I love hearing the old stories. The stories about the teachers and parents who came before my time. Who fervently wished, worked and carried a flame for our school. During the first phase of our school, a new group of Class 1s entering the school meant building a new classroom! Reading the stories written down by a founding parent who went on to become one of our founding teachers, Cindy Diane-Cornish, has been fascinating. She writes of forming a College of Teachers for the very first time… of pioneering the school on many basic levels and of having to be very resourceful.
Over the last while a few parents and staff members told me of the facilitated sessions they participated in, to get clarity on the kind of school they were wanting to build. And of realising in the midst of these sessions that they wanted – very specifically – a true Waldorf school based on the teachings of Rudolf Steiner.
On 1 September 2014 we signed the sale agreement for our new land. Many, many negotiations and processes brought about a beautiful, heartfelt moment whilst everyone gathered under the big tree to see a few Board and College Members sign the documents for the sale.
In this greatly shortened version of our bigger story, last Tuesday’s Parent Information Session felt to me to be the start of a new phase of working together towards the vision of a permanent home for Imhoff Waldorf School.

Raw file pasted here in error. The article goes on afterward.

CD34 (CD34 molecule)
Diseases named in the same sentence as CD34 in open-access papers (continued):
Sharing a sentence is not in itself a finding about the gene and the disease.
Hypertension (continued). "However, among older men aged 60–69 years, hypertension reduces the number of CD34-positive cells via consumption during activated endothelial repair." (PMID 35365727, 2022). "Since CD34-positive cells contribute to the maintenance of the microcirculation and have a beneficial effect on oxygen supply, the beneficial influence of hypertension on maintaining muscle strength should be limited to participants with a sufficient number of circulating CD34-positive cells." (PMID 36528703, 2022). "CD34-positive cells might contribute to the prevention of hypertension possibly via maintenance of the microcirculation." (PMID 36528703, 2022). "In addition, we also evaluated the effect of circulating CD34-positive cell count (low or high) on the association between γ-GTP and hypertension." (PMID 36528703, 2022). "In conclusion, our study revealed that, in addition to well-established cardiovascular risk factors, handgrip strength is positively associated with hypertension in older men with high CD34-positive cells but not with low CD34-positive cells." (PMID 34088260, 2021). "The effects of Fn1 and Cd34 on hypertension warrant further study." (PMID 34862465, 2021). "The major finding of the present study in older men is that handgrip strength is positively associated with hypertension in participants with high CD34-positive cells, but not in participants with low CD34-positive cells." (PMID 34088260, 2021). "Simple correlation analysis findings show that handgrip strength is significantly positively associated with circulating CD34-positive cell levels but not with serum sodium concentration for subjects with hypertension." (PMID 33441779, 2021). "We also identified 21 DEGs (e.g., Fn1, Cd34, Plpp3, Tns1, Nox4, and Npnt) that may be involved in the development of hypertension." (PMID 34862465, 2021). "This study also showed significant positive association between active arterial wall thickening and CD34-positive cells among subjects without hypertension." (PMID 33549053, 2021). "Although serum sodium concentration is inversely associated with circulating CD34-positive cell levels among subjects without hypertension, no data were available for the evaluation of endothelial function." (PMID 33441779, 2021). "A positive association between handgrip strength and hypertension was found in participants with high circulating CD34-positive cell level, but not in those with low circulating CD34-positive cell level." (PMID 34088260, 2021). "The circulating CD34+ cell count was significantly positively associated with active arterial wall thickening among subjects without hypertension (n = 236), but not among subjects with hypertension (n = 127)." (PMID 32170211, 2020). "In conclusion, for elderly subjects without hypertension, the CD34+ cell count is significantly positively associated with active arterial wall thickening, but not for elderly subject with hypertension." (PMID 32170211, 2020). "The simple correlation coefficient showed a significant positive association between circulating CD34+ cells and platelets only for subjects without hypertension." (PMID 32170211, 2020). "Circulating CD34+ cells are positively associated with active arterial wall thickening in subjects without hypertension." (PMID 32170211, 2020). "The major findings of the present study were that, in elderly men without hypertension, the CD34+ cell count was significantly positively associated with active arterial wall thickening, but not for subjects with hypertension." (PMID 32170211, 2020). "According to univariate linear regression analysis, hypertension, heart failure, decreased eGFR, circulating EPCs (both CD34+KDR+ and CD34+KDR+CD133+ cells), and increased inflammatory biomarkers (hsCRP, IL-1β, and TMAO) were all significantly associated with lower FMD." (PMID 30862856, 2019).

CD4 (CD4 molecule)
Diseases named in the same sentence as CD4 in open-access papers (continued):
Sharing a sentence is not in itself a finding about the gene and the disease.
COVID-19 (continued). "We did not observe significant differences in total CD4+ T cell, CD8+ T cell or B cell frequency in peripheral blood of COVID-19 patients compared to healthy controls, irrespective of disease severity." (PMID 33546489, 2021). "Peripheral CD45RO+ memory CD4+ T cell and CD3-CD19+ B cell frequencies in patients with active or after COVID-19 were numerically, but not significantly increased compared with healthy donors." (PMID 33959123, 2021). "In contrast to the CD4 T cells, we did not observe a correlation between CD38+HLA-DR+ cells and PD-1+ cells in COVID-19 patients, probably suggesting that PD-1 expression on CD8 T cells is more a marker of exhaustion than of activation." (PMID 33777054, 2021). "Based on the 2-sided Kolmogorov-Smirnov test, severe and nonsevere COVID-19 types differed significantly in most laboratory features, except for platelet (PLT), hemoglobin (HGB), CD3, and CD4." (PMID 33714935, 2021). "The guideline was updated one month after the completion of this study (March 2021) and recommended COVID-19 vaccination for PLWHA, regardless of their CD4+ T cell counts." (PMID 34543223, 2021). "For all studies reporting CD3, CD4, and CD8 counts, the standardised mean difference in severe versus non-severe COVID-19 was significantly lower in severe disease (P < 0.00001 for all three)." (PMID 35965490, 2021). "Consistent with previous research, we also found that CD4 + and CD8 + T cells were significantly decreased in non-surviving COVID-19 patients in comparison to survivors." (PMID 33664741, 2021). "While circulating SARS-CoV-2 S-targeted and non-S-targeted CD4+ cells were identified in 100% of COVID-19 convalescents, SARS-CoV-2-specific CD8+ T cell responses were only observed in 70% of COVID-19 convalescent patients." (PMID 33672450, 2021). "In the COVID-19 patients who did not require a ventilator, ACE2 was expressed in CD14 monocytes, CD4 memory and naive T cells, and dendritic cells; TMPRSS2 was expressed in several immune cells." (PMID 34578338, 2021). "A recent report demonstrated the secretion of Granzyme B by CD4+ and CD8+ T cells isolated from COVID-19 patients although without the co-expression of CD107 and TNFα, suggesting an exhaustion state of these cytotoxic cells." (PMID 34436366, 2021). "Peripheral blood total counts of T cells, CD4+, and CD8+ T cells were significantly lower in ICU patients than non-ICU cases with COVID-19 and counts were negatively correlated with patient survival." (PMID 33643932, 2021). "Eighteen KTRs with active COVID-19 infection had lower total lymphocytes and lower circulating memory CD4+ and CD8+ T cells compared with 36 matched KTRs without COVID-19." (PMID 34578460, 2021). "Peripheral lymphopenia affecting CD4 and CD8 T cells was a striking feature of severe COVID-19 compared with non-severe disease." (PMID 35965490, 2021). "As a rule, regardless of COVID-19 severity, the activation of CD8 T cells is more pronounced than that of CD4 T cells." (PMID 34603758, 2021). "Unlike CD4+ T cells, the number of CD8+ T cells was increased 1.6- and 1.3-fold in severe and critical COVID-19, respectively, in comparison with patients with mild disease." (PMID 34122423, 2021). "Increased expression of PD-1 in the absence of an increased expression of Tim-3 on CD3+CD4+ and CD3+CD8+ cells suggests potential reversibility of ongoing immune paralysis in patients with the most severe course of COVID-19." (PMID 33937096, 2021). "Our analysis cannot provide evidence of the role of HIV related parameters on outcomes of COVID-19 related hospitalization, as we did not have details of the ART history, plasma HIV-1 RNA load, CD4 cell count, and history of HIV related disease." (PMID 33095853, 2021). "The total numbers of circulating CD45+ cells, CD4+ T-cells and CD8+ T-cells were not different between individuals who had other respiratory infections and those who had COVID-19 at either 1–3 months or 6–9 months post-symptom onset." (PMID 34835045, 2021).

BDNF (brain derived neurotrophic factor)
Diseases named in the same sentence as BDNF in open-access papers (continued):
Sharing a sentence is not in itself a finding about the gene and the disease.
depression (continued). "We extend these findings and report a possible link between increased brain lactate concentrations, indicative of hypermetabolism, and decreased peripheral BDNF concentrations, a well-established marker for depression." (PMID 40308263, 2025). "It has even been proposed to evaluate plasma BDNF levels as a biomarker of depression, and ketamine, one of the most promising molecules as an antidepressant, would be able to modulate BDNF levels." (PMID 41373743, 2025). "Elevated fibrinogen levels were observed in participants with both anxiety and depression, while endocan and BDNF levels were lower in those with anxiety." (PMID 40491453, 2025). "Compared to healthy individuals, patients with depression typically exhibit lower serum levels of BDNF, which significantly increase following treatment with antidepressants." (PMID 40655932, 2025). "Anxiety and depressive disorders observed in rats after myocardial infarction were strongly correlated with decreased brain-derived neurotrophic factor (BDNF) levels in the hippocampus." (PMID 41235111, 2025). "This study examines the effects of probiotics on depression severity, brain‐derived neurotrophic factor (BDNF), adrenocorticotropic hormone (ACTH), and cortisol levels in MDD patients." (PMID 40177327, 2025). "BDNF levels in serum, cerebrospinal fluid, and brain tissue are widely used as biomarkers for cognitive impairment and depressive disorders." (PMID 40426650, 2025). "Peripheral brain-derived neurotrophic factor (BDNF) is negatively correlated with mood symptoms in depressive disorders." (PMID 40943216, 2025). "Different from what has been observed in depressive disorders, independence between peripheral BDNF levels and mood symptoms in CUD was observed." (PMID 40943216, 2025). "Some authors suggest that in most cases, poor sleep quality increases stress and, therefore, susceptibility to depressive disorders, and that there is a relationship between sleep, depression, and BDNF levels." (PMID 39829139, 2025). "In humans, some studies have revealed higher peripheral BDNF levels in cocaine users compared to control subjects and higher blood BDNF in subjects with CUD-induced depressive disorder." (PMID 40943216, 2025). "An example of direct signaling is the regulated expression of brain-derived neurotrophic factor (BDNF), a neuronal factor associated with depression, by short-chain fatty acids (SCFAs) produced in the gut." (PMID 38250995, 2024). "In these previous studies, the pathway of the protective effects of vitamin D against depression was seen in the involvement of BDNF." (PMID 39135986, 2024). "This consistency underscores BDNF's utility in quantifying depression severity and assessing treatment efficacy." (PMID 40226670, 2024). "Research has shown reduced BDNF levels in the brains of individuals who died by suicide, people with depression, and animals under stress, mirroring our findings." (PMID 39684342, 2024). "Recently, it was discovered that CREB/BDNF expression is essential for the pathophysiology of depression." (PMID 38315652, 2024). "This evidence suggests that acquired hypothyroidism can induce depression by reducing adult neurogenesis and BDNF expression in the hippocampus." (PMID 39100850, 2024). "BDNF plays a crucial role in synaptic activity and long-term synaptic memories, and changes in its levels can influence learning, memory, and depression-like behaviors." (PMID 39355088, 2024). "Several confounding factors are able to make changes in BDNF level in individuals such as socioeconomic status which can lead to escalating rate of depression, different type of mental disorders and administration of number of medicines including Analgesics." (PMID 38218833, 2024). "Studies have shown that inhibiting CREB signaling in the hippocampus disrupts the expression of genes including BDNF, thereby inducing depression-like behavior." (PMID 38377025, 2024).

Steiner’s intention was for Waldorf schools to be a force for social change and ultimately a model for society. My understanding is that the threefold organisation he suggested and described implies a living, learning organisation that mirrors the threefold human being on which our pedagogy is based. It is an organisation more like a biological network, than a top-down structure.
What I loved hearing last Tuesday was the underlying commitment I could sense in the comments of concern. I further heard that our school and the children’s education here at Imhoff mattered greatly to all those that were present. Hidden in all the comments, I heard the telling, underlying values of people drawn to a Waldorf School – just beautiful. I felt a strong willingness to stay engaged from the parents that were present and an appetite for the journey ahead. We are going to need that.
It is clear that we have all been called to this place, to this beautiful school. And I know that if we allow it, that there is much for us to learn whilst we are together.
“It is important for Waldorf schools to remember their social mission. The education must manifest an administrative structure that is developed directly out of the curriculum or pedagogy, which in turn is developed out of an understanding of the need for social renewal.” (Rea Taylor Gill, A School as a Living Entity)
Ester Ruttmann, Afrikaans and craft teacher